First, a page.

I came into this series on the impact of digital – and indeed, the impact of print – on thought, on how we engage with the universe and each other as humans – and on our spiritual lives [but more about that in my religion blog].
This particular post looks at the idea of finality – how print required a self-contained, ‘this, and not that’ view of reality. A book, or pamphlet or article in a journal has a beginning, a middle, an end. It is self-contained, an object of and in itself, delineated from other objects. It can be just black print on white paper in an innocuous font – or as in many early books, an objet d’art – a thing not only complete, but a thing of beauty in its completeness – a cover design, the feel and texture of the paper chosen, perhaps a supple leather binding, interesting fonts within, colours, abstract and realist pictures and later photographs….
What, perhaps, digital publishing/writing [they are the same with the advent of self pub] has done is remove this finality. A text is never complete – and no longer requires the clumsy artifact of second, third and so on ‘editions’ – each of which in the non-fiction world require years of revision and are thus already out of date when they appear. The academic world has not accepted this intrinsic aspect of digital pub/writing as of yet – I was told once by an acquisitions editor for a university press that, they did a few eBooks – by which he meant, they took an out of date version of an academic work and put it into pdf form online. Yecccchhhh. [sorry, the best word i could come up with that expressed my opinion of this in one ‘complete’ expression!].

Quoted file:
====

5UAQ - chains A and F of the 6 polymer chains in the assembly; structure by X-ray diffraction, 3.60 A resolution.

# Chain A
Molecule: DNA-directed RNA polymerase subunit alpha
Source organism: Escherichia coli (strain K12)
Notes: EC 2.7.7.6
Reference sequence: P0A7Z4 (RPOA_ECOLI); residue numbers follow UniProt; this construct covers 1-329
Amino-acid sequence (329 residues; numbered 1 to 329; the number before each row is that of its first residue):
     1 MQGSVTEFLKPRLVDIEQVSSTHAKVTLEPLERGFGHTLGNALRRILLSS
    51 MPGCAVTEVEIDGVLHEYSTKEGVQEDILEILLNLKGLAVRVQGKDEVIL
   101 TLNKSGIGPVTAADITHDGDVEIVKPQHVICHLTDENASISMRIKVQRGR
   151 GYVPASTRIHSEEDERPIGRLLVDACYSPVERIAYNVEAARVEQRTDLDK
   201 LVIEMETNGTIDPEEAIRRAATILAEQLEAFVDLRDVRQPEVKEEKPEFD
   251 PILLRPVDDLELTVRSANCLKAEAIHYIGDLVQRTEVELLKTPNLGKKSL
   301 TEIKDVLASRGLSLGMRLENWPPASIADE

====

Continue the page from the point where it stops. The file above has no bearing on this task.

The ‘academic’ book I am writing on the relationship between religion and society will be permanently ongoing – well as permanent as there are others to extend, correct, and alter it after I am gone. I put ‘academic’ in [what are those thingies called?] because to be called academic, one must be peer-reviewed and printed… and this will have peer criticism I am sure, but will most definitely NOT be printed.
This idea of non-finality is more interesting when you turn to fiction, however. I am also writing a work of fiction – multimedia, bizarre and unending – call it a novel if you must – which will at some point be up and available, but unfinished. I hope to keep it going for as long as I am able, and then would hope others would play around with it beyond that point -……